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The Early History of Harley-Davidson

June 14, 2023 Comments Comment

How did the names of two friends become synonymous with motorcycles all over the world?

As we celebrate 120 years of Harley-Davidson, we look back at the beginning of our story, in this guide to the early history of Harley-Davidson.

The Initial Spark: How Did Harley-Davidson Start?

In the 1890s, two young men became fast friends. They shared an interest in mechanics and design, but they could have had no idea where their shared interests would take them.

By the turn of the century, one had already gained experience working in a bicycle factory, the other as a draftsman. But in 1901, it wasn’t their work that proved the initial spark for a world-changing innovation—it was a bit of entertainment.

Heading to a vaudeville show, these two men went to see the well-known performer Anna Held, who put on a characteristically bawdy production. But of all the fanfare they saw on stage that night there was one particular prop that captured their attention: Held had, the story goes, ridden on a sort of three-wheeler, propelled across the stage by a single-cylinder engine. Unbeknownst to the stage heroine, that short ride across the stage would effectively spark a revolution in automobile and manufacturing history.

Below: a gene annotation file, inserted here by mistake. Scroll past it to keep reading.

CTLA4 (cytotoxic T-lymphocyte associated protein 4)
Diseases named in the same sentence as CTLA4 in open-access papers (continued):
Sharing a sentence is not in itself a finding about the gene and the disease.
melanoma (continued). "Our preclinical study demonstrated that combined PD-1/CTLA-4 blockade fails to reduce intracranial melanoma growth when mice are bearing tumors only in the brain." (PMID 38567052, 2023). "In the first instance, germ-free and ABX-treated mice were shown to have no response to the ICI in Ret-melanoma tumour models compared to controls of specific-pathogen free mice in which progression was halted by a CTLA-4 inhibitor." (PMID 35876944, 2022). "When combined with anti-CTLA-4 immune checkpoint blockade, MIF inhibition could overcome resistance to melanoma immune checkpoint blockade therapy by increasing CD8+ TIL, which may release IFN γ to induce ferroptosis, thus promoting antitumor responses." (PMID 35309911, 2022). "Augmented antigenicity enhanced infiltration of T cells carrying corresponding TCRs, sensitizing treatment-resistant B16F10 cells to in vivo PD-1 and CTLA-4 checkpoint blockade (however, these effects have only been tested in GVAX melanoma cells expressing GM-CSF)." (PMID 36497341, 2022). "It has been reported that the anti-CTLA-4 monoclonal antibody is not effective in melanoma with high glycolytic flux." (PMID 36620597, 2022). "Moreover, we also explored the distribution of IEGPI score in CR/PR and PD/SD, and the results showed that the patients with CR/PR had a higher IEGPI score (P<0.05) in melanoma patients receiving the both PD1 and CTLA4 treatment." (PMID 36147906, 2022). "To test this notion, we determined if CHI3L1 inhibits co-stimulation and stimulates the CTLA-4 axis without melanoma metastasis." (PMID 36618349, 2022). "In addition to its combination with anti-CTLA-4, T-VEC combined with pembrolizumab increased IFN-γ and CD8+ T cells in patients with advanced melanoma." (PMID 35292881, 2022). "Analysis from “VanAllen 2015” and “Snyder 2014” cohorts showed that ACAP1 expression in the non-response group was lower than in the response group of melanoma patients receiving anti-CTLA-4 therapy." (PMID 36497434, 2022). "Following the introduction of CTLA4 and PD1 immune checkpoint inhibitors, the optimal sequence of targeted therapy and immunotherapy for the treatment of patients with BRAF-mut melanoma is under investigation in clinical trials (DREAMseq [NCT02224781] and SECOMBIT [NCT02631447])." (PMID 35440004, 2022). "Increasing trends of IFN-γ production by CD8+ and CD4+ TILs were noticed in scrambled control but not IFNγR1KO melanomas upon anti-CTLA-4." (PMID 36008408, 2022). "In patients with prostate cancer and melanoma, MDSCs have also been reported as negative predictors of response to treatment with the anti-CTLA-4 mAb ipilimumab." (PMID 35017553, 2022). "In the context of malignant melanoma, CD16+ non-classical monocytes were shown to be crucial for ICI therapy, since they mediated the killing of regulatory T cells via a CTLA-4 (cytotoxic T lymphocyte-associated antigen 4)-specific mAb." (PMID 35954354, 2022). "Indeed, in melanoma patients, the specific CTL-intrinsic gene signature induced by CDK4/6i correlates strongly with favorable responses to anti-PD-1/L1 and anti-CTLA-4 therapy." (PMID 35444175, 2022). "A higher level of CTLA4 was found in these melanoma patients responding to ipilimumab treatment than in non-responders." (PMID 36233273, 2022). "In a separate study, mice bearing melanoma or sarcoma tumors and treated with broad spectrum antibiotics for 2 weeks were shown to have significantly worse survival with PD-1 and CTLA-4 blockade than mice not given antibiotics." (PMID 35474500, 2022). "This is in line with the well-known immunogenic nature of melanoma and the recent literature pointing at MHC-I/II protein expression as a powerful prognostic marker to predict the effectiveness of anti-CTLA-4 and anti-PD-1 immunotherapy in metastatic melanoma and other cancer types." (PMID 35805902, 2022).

Who Started Harley-Davidson?

The two men in the audience that night, of course, were the pair that started Harley-Davidson: William S. Harley and Arthur Davidson.

Not long after their meeting, inspired by their evening at the theater, the pair began experimenting with single-cylinder engines adapted to bicycles. Their friend, Henry Melk, offered a bit of help as well. Another enterprising friend offered his expertise: a young machinist and engineer named Ole Evinrude, who would go on to become the catalyzing force in outboard marine motors.

Their fledgling effort was a bicycle adapted with a small engine and belt drive. But it was underpowered and did not satisfy their hopes. By 1903, they started over with a new, larger engine and frame designed to fit together.

As they worked through problems, they realized they still needed help. Davidson wrote a letter to his brother Walter, who was working as a machinist for a railroad in Kansas. Arthur made it clear that Walter’s expertise would be valued. So, he resigned from his position to move back to Milwaukee to help. He was critical of the new machine and set to work improving it.

When was Harley-Davidson Founded?

With this, Harley-Davidson was founded in 1903, growing steadily from their initial stimulus. Evidently, their growth wasn’t entirely well received by all: father William C. Davidson, apparently a bit bothered by his sons’ budding project, asked them to move their project from the basement to the backyard. There, they built a 10x15-foot wooden shed. This was the first Harley-Davidson factory—and where the group sold its very first motorcycle, to a local resident and friend, Henry Meyer.